5. Oct 2, 2009 #4

    Doc Al

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    The force that your hand exerts on the ball while you're throwing it has nothing to do with the force that the ball exerts on an air molecule.

    The ball bounces back because of the force that the floor exerts on it. I don't see this as having anything special to do with Newton's 3rd law.

    The earth pulls on the stone with a gravitational force of 10N, thus the stone pulls up on the earth with an equal force. The acceleration of the stone is about 9.8 m/s^2, but since the earth is so incredibly massive, its acceleration due to the stone's upward pull would not be noticable. For all practical purposes, the earth doesn't move.

    What determines the motion of the stone is the net force on the stone, which is a combination of gravity and the force from the water.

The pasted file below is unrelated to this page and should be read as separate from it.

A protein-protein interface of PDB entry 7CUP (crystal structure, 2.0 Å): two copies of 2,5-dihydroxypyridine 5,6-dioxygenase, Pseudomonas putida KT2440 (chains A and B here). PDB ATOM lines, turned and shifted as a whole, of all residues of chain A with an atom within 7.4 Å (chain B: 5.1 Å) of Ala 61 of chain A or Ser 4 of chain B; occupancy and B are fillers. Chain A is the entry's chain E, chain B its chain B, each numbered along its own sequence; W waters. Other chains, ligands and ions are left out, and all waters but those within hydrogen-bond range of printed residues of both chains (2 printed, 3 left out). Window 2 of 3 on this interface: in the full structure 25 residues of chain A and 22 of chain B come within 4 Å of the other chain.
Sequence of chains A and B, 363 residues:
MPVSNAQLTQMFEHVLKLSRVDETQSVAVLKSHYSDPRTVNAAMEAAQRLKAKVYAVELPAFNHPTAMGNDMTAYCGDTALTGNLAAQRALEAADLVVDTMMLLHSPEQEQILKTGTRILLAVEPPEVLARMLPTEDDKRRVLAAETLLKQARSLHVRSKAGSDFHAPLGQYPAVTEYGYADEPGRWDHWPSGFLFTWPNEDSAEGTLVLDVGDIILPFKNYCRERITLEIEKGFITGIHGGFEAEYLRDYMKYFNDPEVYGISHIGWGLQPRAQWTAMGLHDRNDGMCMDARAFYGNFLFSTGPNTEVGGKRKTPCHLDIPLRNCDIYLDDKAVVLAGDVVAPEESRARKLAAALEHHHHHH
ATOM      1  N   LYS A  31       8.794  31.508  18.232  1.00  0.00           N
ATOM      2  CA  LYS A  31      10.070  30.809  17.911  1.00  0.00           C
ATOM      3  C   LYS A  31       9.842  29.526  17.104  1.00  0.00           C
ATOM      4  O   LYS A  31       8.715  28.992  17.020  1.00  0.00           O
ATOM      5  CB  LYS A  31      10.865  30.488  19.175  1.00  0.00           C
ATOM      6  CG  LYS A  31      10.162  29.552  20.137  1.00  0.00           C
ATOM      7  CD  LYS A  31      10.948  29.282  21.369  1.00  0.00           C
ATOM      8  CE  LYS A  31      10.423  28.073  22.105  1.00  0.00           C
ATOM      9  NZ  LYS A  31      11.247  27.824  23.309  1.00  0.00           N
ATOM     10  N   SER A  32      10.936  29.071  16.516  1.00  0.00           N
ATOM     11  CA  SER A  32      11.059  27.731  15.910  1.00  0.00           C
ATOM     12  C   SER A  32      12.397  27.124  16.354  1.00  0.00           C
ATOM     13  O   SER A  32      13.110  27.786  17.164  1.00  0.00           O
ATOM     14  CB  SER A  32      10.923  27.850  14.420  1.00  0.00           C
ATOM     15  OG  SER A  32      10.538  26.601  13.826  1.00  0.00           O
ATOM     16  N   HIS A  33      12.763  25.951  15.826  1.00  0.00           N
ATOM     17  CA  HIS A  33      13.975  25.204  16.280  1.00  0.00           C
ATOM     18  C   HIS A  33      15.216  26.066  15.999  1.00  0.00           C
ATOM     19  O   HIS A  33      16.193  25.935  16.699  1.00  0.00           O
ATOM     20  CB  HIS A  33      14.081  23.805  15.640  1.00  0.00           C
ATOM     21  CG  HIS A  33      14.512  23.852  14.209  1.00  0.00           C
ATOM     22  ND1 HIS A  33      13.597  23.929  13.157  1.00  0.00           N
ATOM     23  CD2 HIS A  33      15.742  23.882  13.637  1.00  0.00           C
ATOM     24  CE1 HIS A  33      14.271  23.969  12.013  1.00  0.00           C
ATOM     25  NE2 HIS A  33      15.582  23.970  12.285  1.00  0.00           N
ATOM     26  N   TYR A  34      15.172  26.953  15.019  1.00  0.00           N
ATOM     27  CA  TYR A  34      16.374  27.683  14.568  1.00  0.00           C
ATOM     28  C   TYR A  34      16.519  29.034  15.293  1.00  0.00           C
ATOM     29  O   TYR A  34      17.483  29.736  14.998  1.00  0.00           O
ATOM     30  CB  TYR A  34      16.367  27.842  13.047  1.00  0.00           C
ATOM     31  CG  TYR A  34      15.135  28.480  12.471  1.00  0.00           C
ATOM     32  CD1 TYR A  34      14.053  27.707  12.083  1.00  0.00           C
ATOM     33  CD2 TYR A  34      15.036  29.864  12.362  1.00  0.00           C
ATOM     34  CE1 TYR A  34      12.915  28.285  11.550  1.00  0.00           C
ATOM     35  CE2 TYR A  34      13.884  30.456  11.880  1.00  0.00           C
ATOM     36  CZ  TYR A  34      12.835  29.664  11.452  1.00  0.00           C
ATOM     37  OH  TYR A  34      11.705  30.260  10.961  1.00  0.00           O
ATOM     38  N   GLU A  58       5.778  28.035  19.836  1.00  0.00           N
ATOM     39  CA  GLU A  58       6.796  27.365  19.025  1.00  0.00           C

6. Oct 2, 2009 #5
    Thanks a lot Doc Al. I only have one question left :smile:


    if I throw a ball at 10 N and someone stands on the way he will get hit with 10 N

    Why not same with air molecule?
     
  7. Oct 2, 2009 #6

    A.T.

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    Not really. The force you use to accelerate the ball can be very different from the force that guy in the way uses to deaccelerate it again. The two acceleration times are not the same in general.
     
  8. Oct 2, 2009 #7
    Please explain further I would really appreciate. Thanks :smile:
     
  9. Oct 2, 2009 #8

    A.T.

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    You can accelerate the ball slowly with little force or quickly with more force, achieving the same ball speed and force on impact. The force on impact is independent of the force used to accelerate the ball.
     
  10. Oct 2, 2009 #9

    Doc Al

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    That's not true.